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Latino workers ‘exploited;’ U.S. rejects pesticide ban; sexual abuse in WI prisons; Evers proposes drug-price curbs

Of note: This week we draw your attention to our joint investigation with the Chicago Sun-Times exploring the employment agencies in Chinatown that send Latino immigrants to work in Asian restaurants in Wisconsin and the Midwest. Three of these agencies and two restaurants were accused by Illinois Attorney General Lisa Madigan of exploiting workers with illegally low wages and substandard living conditions. All of the defendants have now reached agreements to either cease operations or change the way they treat these Latino workers. The final consent decree — which shut down the Xing Ying Employment Agency — was inked just two days after our story ran. A hat tip to The Guardian’s Kari Lydersen, who in 2015 first exposed the plight of Latino workers living under the same bridge in Chinatown, Homeless but employed: the Chicago restaurant workers living under a bridge.

WisconsinWeekly is produced by Dee and Andy Hall, a couple who founded the Wisconsin Center for Investigative Journalism. Dee is the managing editor and Andy is the executive director.

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Asian restaurants and Chicago employment agencies accused of exploiting Latino workers in Midwest

Wisconsin Center for Investigative Journalism/Chicago Sun-Times — October 7, 2018

In the Center’s latest investigation, WCIJ’s Belle Lin and the Chicago Sun-Times’ Alexandra Arriaga (also a former WCIJ intern) shed light on a web of Chicago employment agencies accused of exploiting Latino restaurant workers in Wisconsin and across the Midwest. The two reporters dug through court records and conducted interviews in two states and three languages to expose agencies which, according to a lawsuit, “systematically selected and dispatched vulnerable Latino workers to abysmal working conditions in restaurants inside and outside Illinois.”

U.S. Department of Justice appeals pesticide ban

Midwest Center for Investigative Reporting — September 28, 2018

Clorpyrifos is among the most extensively used pesticides in the United States, but for more than a decade, critics have sought to ban it, citing brain damage in children, among other concerns. In 2016, the U.S. Environmental Protection Agency proposed prohibiting its use on food or water sources. Less than a year later, the agency reversed its decision. In August, a federal appeals court ordered the agency to ban the chemical, but the Department of Justice has requested another hearing. That request has been lauded by the Secretary of Agriculture and more than 45 agricultural organizations. Previously from WCIJ: ‘Strict’ pesticide rules fail to erase threat to Wisconsin’s drinking water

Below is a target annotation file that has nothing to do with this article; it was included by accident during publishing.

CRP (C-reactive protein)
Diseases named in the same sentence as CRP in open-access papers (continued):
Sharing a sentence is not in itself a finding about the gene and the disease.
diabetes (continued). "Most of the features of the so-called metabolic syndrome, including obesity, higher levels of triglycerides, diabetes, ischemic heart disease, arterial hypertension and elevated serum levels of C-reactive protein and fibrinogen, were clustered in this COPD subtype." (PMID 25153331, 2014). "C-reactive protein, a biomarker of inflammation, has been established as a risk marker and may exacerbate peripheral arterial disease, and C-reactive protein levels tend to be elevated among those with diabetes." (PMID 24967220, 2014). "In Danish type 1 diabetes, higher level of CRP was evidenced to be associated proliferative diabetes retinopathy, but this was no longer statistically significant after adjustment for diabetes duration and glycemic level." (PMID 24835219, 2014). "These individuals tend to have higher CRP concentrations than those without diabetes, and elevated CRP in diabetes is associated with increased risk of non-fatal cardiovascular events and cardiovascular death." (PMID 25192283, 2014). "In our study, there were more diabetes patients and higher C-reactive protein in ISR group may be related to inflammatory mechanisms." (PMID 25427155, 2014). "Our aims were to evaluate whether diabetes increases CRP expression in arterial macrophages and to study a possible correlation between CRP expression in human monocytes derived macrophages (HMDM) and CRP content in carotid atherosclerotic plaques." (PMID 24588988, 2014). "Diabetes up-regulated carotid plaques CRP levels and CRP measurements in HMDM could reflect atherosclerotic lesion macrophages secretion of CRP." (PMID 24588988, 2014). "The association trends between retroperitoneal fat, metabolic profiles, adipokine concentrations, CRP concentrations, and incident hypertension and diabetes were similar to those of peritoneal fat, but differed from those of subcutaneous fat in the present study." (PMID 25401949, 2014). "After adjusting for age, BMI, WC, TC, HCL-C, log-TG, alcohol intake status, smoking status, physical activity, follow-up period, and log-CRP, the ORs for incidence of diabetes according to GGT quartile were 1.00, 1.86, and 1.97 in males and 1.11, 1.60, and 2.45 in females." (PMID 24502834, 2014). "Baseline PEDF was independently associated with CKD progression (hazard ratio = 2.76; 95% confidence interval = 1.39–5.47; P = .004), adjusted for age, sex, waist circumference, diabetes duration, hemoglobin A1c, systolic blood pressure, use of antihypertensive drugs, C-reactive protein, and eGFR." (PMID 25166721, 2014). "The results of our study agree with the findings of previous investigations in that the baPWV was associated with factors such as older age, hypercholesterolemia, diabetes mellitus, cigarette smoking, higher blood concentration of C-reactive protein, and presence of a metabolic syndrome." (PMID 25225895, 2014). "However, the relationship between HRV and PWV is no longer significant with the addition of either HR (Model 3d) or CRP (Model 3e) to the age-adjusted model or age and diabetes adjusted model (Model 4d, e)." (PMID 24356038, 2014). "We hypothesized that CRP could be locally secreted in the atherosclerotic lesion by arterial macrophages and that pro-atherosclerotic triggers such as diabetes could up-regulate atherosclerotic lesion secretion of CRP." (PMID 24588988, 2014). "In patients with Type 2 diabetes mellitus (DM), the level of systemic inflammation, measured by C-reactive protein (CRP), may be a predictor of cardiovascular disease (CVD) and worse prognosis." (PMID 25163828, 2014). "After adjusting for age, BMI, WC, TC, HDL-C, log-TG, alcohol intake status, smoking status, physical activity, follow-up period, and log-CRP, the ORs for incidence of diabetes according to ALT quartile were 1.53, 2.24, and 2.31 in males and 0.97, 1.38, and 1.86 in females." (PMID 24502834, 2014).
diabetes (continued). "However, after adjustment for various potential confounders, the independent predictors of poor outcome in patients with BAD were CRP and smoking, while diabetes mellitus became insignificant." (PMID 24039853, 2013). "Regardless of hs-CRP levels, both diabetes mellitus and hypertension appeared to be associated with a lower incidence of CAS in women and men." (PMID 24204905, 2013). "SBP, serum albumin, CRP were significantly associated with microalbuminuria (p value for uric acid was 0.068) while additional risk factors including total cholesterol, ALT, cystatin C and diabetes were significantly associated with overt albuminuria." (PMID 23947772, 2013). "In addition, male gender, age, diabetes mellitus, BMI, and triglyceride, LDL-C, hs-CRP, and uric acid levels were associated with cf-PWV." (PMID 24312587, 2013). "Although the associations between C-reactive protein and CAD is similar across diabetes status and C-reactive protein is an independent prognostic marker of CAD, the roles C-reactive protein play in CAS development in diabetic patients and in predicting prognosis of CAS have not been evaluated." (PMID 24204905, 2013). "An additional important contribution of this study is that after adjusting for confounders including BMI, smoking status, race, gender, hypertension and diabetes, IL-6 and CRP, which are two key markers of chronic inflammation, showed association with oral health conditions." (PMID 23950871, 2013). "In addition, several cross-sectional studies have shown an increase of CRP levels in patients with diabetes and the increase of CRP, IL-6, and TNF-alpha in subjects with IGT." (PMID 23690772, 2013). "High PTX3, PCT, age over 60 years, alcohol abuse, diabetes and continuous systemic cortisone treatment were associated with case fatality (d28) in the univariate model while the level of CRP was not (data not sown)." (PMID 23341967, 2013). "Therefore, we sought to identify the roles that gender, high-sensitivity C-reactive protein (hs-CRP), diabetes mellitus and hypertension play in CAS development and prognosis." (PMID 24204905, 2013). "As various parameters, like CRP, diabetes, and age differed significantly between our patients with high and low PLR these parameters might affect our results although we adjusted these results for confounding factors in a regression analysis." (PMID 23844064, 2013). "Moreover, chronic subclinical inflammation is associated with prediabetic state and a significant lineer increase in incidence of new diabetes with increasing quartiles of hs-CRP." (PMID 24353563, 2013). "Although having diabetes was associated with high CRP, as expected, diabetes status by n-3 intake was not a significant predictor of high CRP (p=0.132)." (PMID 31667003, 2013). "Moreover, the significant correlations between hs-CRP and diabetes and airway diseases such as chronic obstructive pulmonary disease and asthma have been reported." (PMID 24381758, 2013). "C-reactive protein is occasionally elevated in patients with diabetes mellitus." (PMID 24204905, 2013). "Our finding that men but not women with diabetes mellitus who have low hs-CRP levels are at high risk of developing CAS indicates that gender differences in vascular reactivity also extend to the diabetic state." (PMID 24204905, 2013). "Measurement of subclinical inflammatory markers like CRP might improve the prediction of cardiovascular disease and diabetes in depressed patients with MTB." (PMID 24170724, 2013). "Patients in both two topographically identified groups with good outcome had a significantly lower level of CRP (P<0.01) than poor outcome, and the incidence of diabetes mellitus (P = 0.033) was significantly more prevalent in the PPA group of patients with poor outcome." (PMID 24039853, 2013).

Wisconsin prison officials in one year investigated 132 claims of staff sexually abusing or harassing inmates

Milwaukee Journal Sentinel — October 5, 2018

The Milwaukee Journal Sentinel reports that, in one year, Wisconsin Department of Corrections officials investigated 132 complaints of “correctional staff in positions of power creating intimate interactions or relationships with inmates.” The department found sufficient evidence to prove 11 percent of the complaints, and 24 percent are still under investigation. Although some of these relationships are initiated by inmates, legally they are considered unable to consent due to the power differential. These numbers are part of a national trend: claims of prison staff assaulting or harassing inmates rose 191 percent from 2011 to 2015. Previously from WCIJ: Waupun guard named repeatedly in abuse complaints

Tony Evers proposes to fine pharmaceutical companies over ‘excessive’ price increases, expand SeniorCare

Milwaukee Journal Sentinel — October 8, 2018

Gubernatorial candidate Tony Evers, stating that “that too often health care isn’t affordable in Wisconsin,” announced on Monday a plan to create a state board with the power to challenge prescription price hikes and fine drug companies and refund consumers if it deems a price increase “excessive.” The plan would also ban contracts that prohibit pharmacists from explaining cost-saving methods to customers, and it would bring back former Gov. Jim Doyle’s plan to import prescriptions from Canada. A spokesman for Gov. Scott Walker criticized Evers’ plan, saying it offers “more government and fewer choices.” Previously from WCIJ and Wisconsin Health News: Costs of widely prescribed drugs jumped up to 5,241 percent in recent years, joint investigation shows

Here’s a look at what’s happening behind the scenes at the Center: We will be participating, along with 16 other news organizations, in Facebook’s Local News Membership Accelerator, a three-month program of training, mentorship, funding and experimentation designed to help participating organizations “serve their communities and build compelling membership programs.” If you’d like to learn more about the project, click here. If you have suggestions on what you would like to see in a WCIJ membership program, just reply to this email!

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